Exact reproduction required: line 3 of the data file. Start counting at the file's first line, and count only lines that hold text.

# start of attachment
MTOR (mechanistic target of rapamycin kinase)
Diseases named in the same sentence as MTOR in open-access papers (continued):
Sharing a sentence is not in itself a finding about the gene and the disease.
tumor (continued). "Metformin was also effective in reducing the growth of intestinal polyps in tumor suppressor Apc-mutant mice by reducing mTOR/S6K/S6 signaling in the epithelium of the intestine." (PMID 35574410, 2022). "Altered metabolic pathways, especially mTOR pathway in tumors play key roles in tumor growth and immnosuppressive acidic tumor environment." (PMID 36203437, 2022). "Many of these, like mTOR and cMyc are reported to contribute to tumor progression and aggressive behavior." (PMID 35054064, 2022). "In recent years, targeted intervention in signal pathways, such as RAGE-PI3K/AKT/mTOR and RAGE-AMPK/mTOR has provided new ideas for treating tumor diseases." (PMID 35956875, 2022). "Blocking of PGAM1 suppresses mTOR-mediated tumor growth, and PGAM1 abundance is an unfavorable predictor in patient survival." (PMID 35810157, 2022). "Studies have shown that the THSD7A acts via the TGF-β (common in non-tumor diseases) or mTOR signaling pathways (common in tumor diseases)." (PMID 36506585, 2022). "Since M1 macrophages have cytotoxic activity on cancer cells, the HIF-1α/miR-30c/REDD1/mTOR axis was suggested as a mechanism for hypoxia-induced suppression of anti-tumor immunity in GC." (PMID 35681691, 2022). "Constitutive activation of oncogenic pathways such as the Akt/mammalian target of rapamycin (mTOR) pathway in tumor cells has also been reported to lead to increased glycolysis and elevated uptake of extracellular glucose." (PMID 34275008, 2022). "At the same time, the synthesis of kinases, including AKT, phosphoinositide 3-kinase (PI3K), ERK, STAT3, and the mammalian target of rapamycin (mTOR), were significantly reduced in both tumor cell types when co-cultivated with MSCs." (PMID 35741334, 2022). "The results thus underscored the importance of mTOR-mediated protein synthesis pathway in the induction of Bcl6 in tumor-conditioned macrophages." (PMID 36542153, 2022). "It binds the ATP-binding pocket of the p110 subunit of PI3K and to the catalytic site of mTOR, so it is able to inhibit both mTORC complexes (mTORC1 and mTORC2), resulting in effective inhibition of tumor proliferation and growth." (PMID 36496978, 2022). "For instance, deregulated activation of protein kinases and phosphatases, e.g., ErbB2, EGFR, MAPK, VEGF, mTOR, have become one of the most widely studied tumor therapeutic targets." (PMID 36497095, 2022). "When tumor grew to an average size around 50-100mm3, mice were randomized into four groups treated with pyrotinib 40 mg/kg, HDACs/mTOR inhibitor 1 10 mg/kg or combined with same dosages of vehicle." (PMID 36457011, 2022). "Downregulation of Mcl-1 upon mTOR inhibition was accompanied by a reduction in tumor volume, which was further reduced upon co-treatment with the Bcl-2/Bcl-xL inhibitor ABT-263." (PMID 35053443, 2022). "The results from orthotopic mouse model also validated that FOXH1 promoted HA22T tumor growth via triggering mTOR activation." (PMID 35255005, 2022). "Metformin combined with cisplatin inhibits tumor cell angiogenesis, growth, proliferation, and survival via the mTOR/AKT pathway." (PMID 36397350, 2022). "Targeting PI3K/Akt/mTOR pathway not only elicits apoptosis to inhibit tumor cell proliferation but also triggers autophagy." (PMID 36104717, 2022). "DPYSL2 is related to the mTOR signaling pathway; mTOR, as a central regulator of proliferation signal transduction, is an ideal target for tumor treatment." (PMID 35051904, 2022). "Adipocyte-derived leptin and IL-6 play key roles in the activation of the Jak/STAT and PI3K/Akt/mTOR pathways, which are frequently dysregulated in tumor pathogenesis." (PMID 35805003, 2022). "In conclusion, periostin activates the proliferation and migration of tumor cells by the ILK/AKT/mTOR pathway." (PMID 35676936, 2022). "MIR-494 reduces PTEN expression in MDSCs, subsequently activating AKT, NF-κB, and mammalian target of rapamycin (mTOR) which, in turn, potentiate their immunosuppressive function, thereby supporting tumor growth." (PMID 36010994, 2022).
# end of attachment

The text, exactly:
Sharing a sentence is not in itself a finding about the gene and the disease.